China's Top Bank Regulator Endorses Reform of Finance IndustryBy
Country to ease ownership restrictions for foreign banks
HSBC in June approved to own majority of China securities JV
China’s top banking regulator reiterated the country’s commitment to reforming its finance industry, including easing ownership and business restrictions for foreign banks.
The market share of foreign banks in China is falling, which isn’t good for competition, China Banking Regulatory Commission Chairman Guo Shuqing said at the Communist Party’s twice-a-decade congress in Beijing. The country will give overseas banks “more room” in equity ownership and business scope, he said, without providing details.
For foreign investors, the comments offer a welcome commitment to financial liberalization, at a time when Guo is overseeing a campaign to curtail risks from shadow banking and excessive leverage. JPMorgan Chase & Co.’s Chief Executive Officer Jamie Dimon earlier this year said that the bank is seeking structures that would eventually give it full control.
The CBRC unveiled plans in April to tighten its scrutiny of shareholders in banks, though it didn’t reveal who it would target. The country will deepen reforms of its banks, which will help prevent risks, said Guo, who was appointed to his post in late February and has been touted as central bank Governor Zhou Xiaochuan’s possible successor. China will increase the disposal of its bad loans, he said.
China sent a signal it plans to press ahead with opening up the $40 trillion financial sector when Zhou said in June that too much protection for domestic institutions weakens the industry and can lead to financial instability.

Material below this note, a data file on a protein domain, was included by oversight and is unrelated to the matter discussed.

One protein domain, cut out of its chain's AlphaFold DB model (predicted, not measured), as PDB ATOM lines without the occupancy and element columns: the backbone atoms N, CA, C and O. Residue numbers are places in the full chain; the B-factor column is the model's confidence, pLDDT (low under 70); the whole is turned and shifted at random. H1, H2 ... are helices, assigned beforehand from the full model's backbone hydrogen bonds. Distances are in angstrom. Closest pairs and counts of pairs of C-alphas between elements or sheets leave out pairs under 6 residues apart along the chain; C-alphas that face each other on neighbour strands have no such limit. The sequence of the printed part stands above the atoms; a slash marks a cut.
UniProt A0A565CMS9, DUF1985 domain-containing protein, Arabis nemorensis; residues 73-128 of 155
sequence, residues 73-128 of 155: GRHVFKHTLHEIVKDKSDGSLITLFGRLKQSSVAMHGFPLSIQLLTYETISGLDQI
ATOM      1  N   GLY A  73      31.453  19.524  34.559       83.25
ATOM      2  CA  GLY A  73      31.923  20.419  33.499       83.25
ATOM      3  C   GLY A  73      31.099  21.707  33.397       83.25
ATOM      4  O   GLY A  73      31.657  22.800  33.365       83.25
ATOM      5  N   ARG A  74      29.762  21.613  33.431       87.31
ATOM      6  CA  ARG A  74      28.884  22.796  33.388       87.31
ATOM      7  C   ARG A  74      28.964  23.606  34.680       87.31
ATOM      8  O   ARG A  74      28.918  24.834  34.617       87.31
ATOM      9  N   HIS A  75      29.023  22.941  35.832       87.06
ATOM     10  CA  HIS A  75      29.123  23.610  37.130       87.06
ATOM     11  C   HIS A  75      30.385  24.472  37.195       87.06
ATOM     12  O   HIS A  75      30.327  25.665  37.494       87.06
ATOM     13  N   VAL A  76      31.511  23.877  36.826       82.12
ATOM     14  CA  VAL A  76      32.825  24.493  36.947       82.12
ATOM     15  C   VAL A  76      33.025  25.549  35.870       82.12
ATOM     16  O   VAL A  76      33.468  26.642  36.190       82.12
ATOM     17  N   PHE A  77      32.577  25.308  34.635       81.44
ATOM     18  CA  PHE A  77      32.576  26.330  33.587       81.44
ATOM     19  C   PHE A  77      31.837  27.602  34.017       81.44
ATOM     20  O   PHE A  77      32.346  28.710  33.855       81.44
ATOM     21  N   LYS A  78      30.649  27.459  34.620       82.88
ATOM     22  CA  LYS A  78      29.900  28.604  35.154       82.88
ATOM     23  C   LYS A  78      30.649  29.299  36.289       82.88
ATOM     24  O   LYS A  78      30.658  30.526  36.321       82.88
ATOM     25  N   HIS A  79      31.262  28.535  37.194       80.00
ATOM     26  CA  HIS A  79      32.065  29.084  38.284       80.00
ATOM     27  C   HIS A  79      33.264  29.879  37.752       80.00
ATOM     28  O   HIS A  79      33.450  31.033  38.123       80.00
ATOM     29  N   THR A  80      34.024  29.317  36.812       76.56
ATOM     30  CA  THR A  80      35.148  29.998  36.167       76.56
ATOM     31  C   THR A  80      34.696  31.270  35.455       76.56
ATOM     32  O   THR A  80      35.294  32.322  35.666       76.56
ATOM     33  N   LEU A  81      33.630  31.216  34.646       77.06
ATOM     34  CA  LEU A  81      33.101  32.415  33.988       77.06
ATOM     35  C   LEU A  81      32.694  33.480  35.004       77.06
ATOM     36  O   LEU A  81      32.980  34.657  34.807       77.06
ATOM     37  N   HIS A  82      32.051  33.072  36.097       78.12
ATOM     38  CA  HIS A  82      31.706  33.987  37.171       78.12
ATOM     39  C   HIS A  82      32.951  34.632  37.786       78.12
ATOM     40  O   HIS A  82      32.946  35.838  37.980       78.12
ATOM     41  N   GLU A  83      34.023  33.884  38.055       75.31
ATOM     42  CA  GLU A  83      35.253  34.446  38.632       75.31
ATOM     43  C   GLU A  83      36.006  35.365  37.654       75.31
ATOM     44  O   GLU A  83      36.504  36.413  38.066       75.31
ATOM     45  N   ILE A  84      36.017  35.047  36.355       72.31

About two weeks later, HSBC Holdings Plc became the first foreign bank to win permission for a majority-owned securities joint venture in China, raising optimism among other foreign investment banks that have struggled for years to challenge local rivals.
Regulations limiting them to minority stakes in their joint ventures have reduced their sway over key decisions and they’ve been largely excluded from lucrative businesses such as secondary-market trading in Chinese debt and equities, as well as from managing money for wealthy clients.
JPMorgan’s Dimon, who last year decided to exit a minority-owned Chinese investment-banking joint venture, said in June that the U.S. bank is patiently negotiating with Chinese regulators to fulfill a “longer-term dream” to eventually gain 100 percent control.
China’s central bank is drafting a package of reforms which would give foreign investors greater access to the nation’s financial services industry, people familiar with the matter told Bloomberg last month.
— With assistance by Dingmin Zhang